What does setting boundaries mean? It can be different for everyone, and it depends on your needs and your obligations. 

If you’re deep in your feelings after a miscarriage, try to make an effort only to see people that you feel comfortable being around. That could mean choosing not to go to the big parties or dinners and keeping it as small and intimate as feels comfortable. Your loved ones will understand.

Another way to set boundaries is within conversations. If someone brings up the miscarriage unsolicited, know that you don’t owe anyone an explanation, and you don’t have to talk about it if you don’t want to. You can simply say, “I don’t feel comfortable talking about this right now” or “I don’t want to talk about this right now.”

Make it low commitment 

Feeling overwhelmed at the thought of big parties? Are you not sure how you might feel but don’t want to make definite plans? Try to keep your plans low commitment.

Grief can come in waves, and you never know when it’s going to hit you. You can do yourself a favor by letting your loved ones know that you would love to come to their gatherings but that you might have to cancel last minute or leave early because of the circumstances. 

If you want to go on a vacation, try planning a short road trip and book places with good cancellation policies instead of planning on flying somewhere. Avoid hosting dinner or a party unless it’s something that you really want to do.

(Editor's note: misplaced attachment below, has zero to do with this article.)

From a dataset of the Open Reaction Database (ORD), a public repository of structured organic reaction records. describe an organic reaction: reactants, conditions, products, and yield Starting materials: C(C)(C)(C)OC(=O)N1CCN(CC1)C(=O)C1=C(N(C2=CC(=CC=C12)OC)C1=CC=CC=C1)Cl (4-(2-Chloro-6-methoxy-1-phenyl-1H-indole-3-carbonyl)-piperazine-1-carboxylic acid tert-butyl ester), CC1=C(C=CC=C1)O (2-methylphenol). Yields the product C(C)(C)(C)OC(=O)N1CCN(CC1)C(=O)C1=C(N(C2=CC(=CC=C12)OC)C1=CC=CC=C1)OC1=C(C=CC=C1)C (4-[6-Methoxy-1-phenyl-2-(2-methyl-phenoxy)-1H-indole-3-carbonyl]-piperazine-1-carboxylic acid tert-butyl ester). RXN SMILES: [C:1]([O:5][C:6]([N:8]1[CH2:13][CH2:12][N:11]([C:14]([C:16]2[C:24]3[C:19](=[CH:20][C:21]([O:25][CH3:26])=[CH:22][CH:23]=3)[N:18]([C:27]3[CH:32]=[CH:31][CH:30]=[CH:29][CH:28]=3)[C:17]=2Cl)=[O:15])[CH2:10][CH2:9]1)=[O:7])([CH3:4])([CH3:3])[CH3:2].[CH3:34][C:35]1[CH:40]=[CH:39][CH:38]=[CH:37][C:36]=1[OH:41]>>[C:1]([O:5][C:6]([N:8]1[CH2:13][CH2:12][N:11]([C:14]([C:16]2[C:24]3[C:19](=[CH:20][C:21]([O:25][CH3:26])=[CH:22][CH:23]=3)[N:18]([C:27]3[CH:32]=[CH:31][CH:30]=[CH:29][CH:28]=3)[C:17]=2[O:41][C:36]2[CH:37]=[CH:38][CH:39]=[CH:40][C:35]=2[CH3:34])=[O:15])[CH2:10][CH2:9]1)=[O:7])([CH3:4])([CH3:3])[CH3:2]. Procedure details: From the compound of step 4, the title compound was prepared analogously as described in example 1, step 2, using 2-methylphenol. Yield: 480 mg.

The holidays can bring a lot of stress. Try to take the pressure off yourself, and know that you might not have the energy or desire to do as much as you usually would—and that’s ok!

» MORE: Create a free online memorial. Honor your loved one, share funeral details, and collect memories and tributes.

Be with people that make you feel good

You might love your family, but they might not always make you feel great, especially when you’re healing from something like a miscarriage. It’s ok to spend the holidays with different people this year, people that make you feel good and supported, and that you don’t feel like you need to explain yourself to. 

Who makes you feel the best? Your partner? Your best friend? Your dog? Your cousin Sam? Your mom? Throw out the need to be diplomatic. It’s ok to be a little selfish and prioritize yourself right now. 

Have an emergency exit plan

So you decide to go to your work's holiday party or your friend's New Year's Eve extravaganza. You may feel like you have it in you and want to go, or maybe you feel like you couldn't get out of it. No matter why you're choosing to go, it's a good idea to have an emergency exit plan.

Even if the idea of a big party sounded fun, sometimes things can be too much, and you might need to leave in a hurry. Even your most-loved family members can feel overwhelming at times, or you don't have the energy to have fun with your friends. In any case, it's okay.

Here are some emergency exit plan tips:

  • Have someone on standby: Whether that’s your partner, a friend, or a family member, have someone who knows that you might want to make an emergency exit there to help you if need be. This person will quickly wrap up whatever conversations they’re having while you wait in the car. They’ll drive you home and help you decompress, and make sure you’re comfortable with all the snacks your heart desires (pro-tip, sneak some from the party you were at).